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What is the proper translation of 妖怪? Let's take the context of Journey To The West for instance.

妖怪 consists of two parts 妖 and 怪 - 妖 is short for 妖精 and 怪 is short for 怪物.

妖怪 often gets translated as:

monster, goblin, demon.

Should it not be a combination of spirit and monster?

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For my information, 妖 is related to ...uhm temptress? Which means an alluring woman who seduces or exploits men OR a woman considered sexually attractive by men. Often being used on female. Normally 妖 is able to control someone's (male's) mind.

While

怪 means something is really peculiar or weird.

妖物 or 妖怪 was born from a temptress and a peculiar thing, it does have its own mind or negative thoughts and extraordinary abilities. Hence, we called them monster, goblin, devil and so on,while spirit is just a force or energy which does not have a physical or virtual body and cannot do anything (don't confuse with ghost).

Should it not be a combination of spirit and monster? Answer: Well, it's so so. People may say yes, while people may say no.

Spirit is meant by 靈魂 / 幽靈 (meaning approached to "ghost").

Well, a combination of spirit and monster, I can't actually explain in full in English. But you can watch this movie: See Here

to know more about the spirit and monster hybrid.

A combination of spirit and monster, something like a spirit (more like ghost) conquers a monster's body which the monster's body does not have mind / thoughts.

Hope I did answer your question.

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In the "Journey To The West", 妖 and 怪 are used interchangeably. It is no consistent usage and it is very common referring to same creature with both 妖 and 怪 in the book

Both 妖 and 怪 is supernatural. 妖 has some sense of evil and ominous. 怪 is something that looks weird and strange. 妖怪 is collectively description of these bad, weird and supernatural creatures. Monster is the generic translation of 妖, 怪 and 妖怪. Goblin and demon have extra context in Western source and might not be suitable for generic use.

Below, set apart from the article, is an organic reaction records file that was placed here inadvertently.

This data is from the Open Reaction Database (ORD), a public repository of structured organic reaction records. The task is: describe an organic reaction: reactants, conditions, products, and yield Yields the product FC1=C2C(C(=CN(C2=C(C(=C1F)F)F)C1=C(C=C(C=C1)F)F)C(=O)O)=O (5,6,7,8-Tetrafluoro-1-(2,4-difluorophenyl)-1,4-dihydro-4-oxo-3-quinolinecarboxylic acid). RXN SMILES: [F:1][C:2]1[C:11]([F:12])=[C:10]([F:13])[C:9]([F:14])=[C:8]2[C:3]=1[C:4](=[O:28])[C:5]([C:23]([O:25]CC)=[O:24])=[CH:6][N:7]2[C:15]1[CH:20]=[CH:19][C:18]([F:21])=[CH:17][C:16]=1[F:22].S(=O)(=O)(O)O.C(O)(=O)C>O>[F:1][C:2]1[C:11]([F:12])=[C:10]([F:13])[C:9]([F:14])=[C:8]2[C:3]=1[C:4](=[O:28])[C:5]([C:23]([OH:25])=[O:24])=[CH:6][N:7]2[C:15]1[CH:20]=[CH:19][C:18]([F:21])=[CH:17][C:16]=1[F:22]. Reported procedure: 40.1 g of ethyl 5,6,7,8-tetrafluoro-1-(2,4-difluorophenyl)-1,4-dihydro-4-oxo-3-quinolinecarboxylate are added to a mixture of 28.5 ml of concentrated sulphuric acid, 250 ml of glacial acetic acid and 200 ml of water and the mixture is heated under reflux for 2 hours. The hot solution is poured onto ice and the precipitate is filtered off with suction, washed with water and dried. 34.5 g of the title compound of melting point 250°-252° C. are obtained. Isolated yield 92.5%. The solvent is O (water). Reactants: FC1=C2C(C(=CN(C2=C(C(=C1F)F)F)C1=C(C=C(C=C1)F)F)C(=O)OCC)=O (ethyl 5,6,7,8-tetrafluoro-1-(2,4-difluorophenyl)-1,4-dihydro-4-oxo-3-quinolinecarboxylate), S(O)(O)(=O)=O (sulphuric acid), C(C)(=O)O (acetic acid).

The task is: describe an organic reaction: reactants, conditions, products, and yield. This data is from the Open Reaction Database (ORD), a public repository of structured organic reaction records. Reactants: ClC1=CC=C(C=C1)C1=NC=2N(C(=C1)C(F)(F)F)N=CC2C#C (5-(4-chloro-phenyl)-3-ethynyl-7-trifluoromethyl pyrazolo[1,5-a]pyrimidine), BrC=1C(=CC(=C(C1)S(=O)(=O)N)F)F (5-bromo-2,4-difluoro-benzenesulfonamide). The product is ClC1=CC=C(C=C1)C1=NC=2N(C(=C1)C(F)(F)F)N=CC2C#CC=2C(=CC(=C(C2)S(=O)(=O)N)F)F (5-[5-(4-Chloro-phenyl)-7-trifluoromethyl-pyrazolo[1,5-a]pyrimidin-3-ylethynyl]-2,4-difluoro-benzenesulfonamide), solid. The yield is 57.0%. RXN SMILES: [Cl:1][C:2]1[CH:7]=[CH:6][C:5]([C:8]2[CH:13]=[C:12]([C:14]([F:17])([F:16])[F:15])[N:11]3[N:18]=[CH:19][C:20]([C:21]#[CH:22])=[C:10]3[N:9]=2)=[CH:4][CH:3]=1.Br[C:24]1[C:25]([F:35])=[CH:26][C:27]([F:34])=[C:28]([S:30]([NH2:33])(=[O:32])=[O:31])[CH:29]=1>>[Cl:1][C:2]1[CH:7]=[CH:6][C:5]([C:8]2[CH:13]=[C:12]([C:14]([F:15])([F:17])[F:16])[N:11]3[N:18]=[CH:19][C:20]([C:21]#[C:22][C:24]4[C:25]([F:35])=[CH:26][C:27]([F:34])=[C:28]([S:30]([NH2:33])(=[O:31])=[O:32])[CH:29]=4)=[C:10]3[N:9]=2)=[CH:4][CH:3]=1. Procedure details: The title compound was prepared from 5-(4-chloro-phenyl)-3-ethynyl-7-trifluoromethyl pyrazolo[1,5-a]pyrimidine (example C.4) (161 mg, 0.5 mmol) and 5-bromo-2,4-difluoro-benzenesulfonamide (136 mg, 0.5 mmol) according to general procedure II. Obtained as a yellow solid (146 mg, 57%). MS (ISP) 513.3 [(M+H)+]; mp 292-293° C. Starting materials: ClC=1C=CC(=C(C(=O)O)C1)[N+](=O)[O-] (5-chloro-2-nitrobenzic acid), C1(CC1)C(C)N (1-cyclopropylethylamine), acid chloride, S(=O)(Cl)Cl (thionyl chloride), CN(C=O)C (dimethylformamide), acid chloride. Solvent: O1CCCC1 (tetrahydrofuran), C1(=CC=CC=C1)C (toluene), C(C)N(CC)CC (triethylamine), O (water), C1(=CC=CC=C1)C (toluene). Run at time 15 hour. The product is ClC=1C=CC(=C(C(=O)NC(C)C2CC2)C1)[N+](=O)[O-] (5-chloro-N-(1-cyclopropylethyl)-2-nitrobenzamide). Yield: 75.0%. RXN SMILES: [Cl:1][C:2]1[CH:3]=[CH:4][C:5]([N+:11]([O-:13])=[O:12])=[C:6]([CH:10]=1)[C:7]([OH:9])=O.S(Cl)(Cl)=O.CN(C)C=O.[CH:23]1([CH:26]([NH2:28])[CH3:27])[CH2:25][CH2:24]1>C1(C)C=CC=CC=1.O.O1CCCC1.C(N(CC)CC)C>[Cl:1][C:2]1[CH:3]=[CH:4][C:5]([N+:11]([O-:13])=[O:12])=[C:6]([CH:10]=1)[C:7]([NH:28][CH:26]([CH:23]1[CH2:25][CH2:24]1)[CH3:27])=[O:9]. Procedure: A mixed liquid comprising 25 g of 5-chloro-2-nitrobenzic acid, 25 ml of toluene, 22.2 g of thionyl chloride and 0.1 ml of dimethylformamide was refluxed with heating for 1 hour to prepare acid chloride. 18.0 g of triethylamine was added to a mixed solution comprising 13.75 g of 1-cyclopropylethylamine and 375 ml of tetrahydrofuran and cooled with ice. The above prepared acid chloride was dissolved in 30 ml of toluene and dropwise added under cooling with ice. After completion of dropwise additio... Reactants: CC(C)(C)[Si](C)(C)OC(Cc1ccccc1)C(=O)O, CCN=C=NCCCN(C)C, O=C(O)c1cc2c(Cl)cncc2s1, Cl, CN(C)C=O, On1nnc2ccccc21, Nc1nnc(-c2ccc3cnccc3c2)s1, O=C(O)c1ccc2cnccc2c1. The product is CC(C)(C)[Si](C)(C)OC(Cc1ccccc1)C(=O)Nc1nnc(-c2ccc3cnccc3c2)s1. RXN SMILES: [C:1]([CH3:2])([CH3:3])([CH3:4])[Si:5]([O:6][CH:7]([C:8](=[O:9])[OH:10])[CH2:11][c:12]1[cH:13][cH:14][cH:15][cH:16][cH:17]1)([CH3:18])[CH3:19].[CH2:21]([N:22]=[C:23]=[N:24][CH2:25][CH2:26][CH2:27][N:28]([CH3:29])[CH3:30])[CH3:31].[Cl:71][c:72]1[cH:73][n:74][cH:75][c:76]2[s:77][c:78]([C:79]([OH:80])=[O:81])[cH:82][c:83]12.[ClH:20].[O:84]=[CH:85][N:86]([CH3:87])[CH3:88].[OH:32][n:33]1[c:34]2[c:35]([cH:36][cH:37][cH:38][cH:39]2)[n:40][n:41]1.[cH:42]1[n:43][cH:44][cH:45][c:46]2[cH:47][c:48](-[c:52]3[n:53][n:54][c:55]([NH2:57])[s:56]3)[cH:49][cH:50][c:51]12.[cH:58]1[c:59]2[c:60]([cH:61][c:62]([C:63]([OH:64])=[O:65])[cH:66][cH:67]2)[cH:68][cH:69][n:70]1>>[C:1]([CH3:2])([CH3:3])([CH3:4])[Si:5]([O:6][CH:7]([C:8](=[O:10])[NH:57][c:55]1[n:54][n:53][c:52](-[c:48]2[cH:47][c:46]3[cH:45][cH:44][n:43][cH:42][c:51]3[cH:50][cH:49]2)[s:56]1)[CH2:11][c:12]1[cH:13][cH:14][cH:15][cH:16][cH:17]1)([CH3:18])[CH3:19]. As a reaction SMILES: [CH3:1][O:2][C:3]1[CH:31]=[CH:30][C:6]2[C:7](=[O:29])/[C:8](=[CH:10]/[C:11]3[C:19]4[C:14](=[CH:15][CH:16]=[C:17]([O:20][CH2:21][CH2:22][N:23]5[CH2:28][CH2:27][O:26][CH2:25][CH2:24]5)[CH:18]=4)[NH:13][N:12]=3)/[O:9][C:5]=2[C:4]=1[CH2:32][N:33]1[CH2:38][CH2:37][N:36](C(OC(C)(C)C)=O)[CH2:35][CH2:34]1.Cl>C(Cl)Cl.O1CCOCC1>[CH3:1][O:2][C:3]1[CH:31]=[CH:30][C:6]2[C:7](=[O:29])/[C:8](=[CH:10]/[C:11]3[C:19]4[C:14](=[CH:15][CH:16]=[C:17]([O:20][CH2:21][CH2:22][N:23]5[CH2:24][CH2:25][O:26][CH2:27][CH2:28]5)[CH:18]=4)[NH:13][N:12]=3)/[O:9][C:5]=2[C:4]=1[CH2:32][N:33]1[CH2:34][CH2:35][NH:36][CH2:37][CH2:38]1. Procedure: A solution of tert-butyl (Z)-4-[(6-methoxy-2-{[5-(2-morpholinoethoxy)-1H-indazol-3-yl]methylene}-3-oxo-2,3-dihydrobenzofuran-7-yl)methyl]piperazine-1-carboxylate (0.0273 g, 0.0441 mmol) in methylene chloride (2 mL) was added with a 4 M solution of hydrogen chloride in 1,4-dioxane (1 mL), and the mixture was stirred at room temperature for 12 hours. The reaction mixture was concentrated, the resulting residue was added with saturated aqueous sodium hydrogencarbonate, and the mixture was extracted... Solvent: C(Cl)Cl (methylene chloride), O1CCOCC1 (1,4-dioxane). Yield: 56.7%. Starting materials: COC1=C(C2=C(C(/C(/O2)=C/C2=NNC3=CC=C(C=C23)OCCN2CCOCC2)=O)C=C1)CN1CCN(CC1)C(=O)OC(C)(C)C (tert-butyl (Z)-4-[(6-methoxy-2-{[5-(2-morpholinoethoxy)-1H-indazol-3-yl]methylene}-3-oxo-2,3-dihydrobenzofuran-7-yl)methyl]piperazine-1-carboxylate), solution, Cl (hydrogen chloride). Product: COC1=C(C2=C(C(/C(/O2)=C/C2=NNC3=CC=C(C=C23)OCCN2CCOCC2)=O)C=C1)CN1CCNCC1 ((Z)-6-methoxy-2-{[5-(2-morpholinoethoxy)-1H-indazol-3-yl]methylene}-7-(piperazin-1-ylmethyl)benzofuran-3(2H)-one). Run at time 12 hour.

Spirit is in another dimension. Spirit itself has no context of bad or good, weird or not. In Western sense, any human do have one's own spirit. It it non-physical. When one is dead, one's spirit is in form of ghost. Not only human, everything could have spirit its own.

In Christianity, there is Holy Spirit and you can't associate it with 妖怪. 妖怪 has spirit or is a kind of spirit. It is not good for translation for generic use.

妖怪 can practise hardly to 仙, the higher class of supernatural in the heaven. But it is another story.

In general monster by itself is pretty enough to translate 妖怪. It'd better look into the context before doing any precise translation.

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Many myths have it this way:

妖 - Objects or living things, through absorbing spiritual energy (from the death / nature ) and training to 'evolve' and achieve greater powers. Depends on the level they evolved, they became 妖:

妖怪 - pretty much a failure. They do achieve power such as longevity and extraordinary strength, but that's about it. Usually they lacks intelligent and are usually more ugly.

妖精 - the success. On top of a 妖怪's power, they also process magic / takes form of human being, same level or above human's intelligent. Some have the power to possess other human being as a spirit, thus where is your question comes from. Most of them appears as better looking female as it is easier for them to seduce (usually male) human, be it for feasting or other evil intends.

So, Should it not be a combination of spirit and monster? 妖 is not a spirit, so I would say no. But some of them could have the power to take spirit form as well, so it is hard to give a definite answer.

Edit: it's worth noting that, 怪物 is differ from 妖怪, where it is one of the 4 'supernatual' or 'mythical' beings: 妖,魔,鬼,怪

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I agree mostly with Jacky X.

The word 妖 itself has the character 女 in it, which means female, and in traditional Chinese folklore there are female monsters called 女妖 ("female monster") who may seduce men.

Traditional Chinese monsters are referred to as 妖怪, and I've noticed that Japanese monsters (like the ones in Japanese folklore or anime) are often translated as 妖怪 in Chinese as well, while Western or European monsters like dragons, vampires, or the creatures in Harry Potter for instance tend to be translated as 怪獸 or 怪物 ("monster"). 獸 means beast, so the term 怪獸 would have more of a "beast-like" connotation to it. If you type "妖怪" in Google search for pictures, it's likely that you might get more Japanese anime-related results than 怪獸.

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